In some cases, researchers might wish to play a role in the further development and commercialisation of their technology, either by providing technical advice and expertise to licensees or by getting involved in spinning out a new company for commercialising their technology. This is always welcomed.

Q: How do CSIR researchers benefit from participating in technology transfer activities?

A: Researchers benefit through sharing in the proceeds received by the CSIR from successful technology transfer. Further benefits include:

  • Seeing the fruits of their R&D making an impact in society
  • Achieving recognition
  • Attracting R&D funding

Q: Should a technology be licensed exclusively or non-exclusively? 

A: A key decision is whether to license a technology on an exclusive or non-exclusive basis.  Where technology is licensed at an early (embryonic) stage, requiring further investment from a licensee to develop a market-ready product (which is frequently the case with CSIR technologies), exclusive rights might be required to induce the licensee to make the necessary investment in the knowledge, ensuring that it has some protection from competitors.   Nonetheless, where feasible, non-exclusive licensing is promoted as a preferred option (which might typically be in the case of a ‘ready-to-use’ or ‘off-the-shelf’ technology), as this can facilitate wider use of the technology.  At the CSIR, we assess which mechanism is likely to be more effective in bringing the technology to market and which will best promote the use of the technology in the public interest, on a case-by-case basis.  Where exclusive licenses are granted, this is generally on the condition that the licensee undertakes to practise the licensed invention diligently, encouraged through the inclusion of contractual terms dealing, for example, with minimum payments, loss of exclusivity and achievement of milestones. By delineating specific fields of use or territories in an exclusive license agreement, we are also able to increase the licensing opportunities overall.

 

Q: What are the typical terms and conditions of a CSIR licence? 

 
A: The CSIR Commercialisation Framework serves as a guideline on how we prefer to commercialise. However, every single transaction / deal is different and the terms and conditions will vary depending on the technology being licensed. You are welcome to contact us to discuss specific opportunities in more detail.

Q: What financial return does the CSIR expect from a licensee?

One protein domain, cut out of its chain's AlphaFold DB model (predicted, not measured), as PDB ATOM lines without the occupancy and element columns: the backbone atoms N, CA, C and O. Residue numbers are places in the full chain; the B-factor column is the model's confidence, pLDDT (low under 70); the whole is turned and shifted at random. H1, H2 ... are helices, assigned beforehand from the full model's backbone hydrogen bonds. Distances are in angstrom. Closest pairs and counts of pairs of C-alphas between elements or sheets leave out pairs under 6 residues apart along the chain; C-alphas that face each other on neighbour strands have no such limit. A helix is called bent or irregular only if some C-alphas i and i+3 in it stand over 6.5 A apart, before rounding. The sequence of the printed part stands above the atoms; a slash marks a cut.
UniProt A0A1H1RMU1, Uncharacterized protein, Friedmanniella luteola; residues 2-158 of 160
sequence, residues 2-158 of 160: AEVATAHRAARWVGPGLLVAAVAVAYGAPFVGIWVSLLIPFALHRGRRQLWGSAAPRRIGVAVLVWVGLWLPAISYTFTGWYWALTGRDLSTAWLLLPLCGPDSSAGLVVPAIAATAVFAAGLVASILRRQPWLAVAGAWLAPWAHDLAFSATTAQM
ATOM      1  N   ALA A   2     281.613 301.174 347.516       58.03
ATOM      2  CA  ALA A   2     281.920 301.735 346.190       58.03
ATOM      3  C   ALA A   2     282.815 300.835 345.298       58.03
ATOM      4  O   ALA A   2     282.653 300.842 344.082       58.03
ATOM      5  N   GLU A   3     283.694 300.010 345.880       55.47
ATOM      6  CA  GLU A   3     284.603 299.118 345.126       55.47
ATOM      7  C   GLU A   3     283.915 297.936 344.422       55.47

A: The CSIR typically negotiates an upfront licence fee, milestone payments and royalties. Each deal is structured and negotiated for the particular opportunity.

Q: What is the process to obtain a licence for CSIR technologies

 
A: A company or entrepreneur who is interested in licensing a CSIR technology should contact the CSIR Licensing & Ventures office, or the relevant R&D Outcomes Manager in the unit of interest.  We will then be able to provide the potential licensee with information about the technology; where necessary under a Non-Disclosure Agreement. Once it has been established that a licensing agreement could be of mutual benefit to both parties, licence negotiations will begin in earnest – the first milestone being a non-binding term sheet.

A further evaluation period may be required by one or both parties – due diligence of the potential licensee by the CSIR; or an evaluation of the technology by the potential licensee for a set period of time for the potential licensee to determine its viability and value to the company. The CSIR may charge a fee for granting the company the right to exercise their option to license the technology after expiry of the option period.

The CSIR has to obtain the necessary internal approvals at Executive level before a licence agreement can be signed and executed.


 

This blog is maintained by the CSIR Licensing & Ventures team. Copyright (c) CSIR 2016. All rights to the intellectual property and / or contents of this blog remain vested in the CSIR.
This blog is intended solely for information purposes and may not be reproduced, in whole or in part, in any way without the express written permission of the CSIR.